In this season of All Souls, my parents have been on my heart. It’s been 57 years now since they signed the membership book for this congregation. They started coming in the wake of the events of Selma, which we’ve been discussing in worship and in our White Lies discussion series. They tried some things at that point in their lives to fight racism, under the auspices of our congregation, partnering with Jesse Jackson’s Operation Breadbasket, and with the Community Renewal Society (CRS). They connected through a CRS program with a black family and began to bring their son, John, out to spend time with us on holidays and weekends.
Later, though – after we’d moved to Libertyville for my dad’s job with Abbott – they continued to bring John for visits, but they let go of ties to black organizations. While they had begun with an organizational, systemic mindset toward anti-racist work, they now fell back to an inter-personal approach. They supported my cross-racial friendships and helped me to navigate some challenging norms and mindsets among my peers. They helped me to understand that color-blindness was not the goal, in spite of what my classmates might say – that tolerance was not sufficient, and that differences should be celebrated. These were good things, of course, but without institutional involvement and support (our new church in Deerfield wasn’t quite on the same page with this work), my parents relied too much on their own limited resources – and when they adopted my sister, Terry (we were both age 10), they barely even acknowledged the fact (even privately with me) that she was bi-racial, that we were now an inter-racial family. I know their silence stemmed from sensitivity – a wish not to re-open old wounds related to Terry’s parentage and ancestry. Still, I don’t think this silence helped her navigate what we could all see and never spoke of. It’s been years now since Terry and I last spoke, and I often wonder with sadness how we might have better been a supportive family to her – and consider how things might have been different for all of us if they had had the benefit of participating in a church discussion group to help the consider these issues. Maybe it could have helped expand their thinking, to everyone’s benefit.
In connection with our White Lies series (and not for the first time), I’ve had occasion to view Jay Smooth’s TedX talk about what he calls the “dental hygiene” approach to anti-racism (an expansion on his earlier vlog about how to tell someone they sound racist, which I used to share annually with my college students). Smooth’s later talk has also been a great gift to my thinking, in that it begins from acknowledging that race can be a super hard thing to talk about, and that it’s important that we talk about it anyway. Smooth identifies as both black and bi-racial – and he talks about this identity mix, with nuance and humor and apparent ease (though my hunch is that this is hard-won), as a reason for his frequent attention to conversations about race. It occurs to me that part of why I love his work so is that I wish my family had had the opportunity to bear this hygienic model in mind as we learned how to be with one another – that my sister had had his easy, non-anxious presentation as a model for her own identity formation. There was plenty of plaque in our teeth, sadly; I wish we’d better learned how to gently point it out to one another, and how to receive such information with grace, so that we could get to the business of brushing.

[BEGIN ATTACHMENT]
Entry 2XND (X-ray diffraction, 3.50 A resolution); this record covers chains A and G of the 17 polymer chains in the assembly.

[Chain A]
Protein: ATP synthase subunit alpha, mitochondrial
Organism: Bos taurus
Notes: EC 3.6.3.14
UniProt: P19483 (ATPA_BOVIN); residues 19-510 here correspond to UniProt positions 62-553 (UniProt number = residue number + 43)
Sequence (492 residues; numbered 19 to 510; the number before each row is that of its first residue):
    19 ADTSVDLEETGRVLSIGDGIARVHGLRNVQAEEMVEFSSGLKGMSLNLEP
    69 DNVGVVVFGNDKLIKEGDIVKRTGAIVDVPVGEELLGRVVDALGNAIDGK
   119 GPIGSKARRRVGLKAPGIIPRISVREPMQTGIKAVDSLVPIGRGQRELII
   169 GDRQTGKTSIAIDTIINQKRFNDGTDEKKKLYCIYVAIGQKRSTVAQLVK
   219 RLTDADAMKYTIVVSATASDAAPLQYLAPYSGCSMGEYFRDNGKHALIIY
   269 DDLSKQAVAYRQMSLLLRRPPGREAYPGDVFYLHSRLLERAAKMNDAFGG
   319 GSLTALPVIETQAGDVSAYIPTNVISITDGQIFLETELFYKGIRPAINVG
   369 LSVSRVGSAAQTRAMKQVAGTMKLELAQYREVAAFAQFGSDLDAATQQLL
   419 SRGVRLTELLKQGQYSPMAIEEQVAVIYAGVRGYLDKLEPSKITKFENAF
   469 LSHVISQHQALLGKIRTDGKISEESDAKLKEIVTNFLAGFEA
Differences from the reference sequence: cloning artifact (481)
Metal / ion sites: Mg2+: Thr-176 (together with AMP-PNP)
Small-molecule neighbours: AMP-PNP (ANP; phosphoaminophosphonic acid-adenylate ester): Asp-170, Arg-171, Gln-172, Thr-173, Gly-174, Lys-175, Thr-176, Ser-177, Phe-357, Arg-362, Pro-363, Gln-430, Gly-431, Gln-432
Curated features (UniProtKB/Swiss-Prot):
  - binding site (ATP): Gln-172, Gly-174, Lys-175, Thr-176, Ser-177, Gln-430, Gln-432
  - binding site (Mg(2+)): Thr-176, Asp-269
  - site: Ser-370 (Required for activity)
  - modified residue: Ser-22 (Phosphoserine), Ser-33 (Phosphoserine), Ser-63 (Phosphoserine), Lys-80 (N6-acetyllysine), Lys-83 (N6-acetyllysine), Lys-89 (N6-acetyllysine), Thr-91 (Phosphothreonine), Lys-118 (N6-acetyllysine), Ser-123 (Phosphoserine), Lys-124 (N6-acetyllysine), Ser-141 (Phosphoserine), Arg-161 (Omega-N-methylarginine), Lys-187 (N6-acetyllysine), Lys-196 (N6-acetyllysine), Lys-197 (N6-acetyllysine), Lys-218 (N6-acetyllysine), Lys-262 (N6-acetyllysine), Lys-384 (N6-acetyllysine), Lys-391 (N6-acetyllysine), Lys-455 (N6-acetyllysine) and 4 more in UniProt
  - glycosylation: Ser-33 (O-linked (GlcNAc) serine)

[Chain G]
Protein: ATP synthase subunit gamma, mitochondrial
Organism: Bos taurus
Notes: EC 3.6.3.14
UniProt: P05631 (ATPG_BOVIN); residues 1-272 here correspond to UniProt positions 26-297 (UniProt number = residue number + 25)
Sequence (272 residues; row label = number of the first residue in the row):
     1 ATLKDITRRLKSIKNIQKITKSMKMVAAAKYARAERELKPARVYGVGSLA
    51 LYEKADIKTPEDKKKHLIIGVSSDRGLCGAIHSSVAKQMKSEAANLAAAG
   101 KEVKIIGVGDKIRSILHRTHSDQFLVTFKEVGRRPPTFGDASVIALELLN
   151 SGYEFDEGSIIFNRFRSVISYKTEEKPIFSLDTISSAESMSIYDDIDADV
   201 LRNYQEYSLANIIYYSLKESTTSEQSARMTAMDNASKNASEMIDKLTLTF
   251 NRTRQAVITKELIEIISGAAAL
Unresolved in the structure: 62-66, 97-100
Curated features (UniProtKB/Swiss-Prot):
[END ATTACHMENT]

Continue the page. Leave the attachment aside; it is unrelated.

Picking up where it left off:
I learned a great deal at the LREDA (Liberal Religious Educators’) fall conference this past month – information I’m eager to share with all of you as I can. But perhaps my greatest lesson took the form of a black elder of our faith movement quietly approaching me to alert me that I had failed to acknowledge an important antecedent to a program I was promoting. My immediate response was, “Oh right! I should correct that error!” – and I got back up and did so. And her grateful acknowledgment to me was both gracious and connecting. It only occurred to me later how different this exchange would have been if my initial response had been defensive, and I was grateful to have learned some things along the way – from Jay Smooth and many other brilliant teachers, many part of our faith movement – that helped prepare me for that moment.
My parents were good, well-intentioned people, but they were not saints. Fortunately, in this season of All Souls, I’m reminded that they didn’t need to be – that none of us need to be – saints. Flawed humans though we are, we are all worthy of divine love, embraced by the holiness of all that is and cannot be lost. Our task – for the sixteen of us in the discussion series, and all of us in our congregation and broader faith movement – is not to encourage one another to perfection, thank goodness, but to spiritual growth. May we learn to say “ouch” and “I’m sorry,” and know that our error does not put us outside the bounds of love.
Amen and blessed be. ~ Mary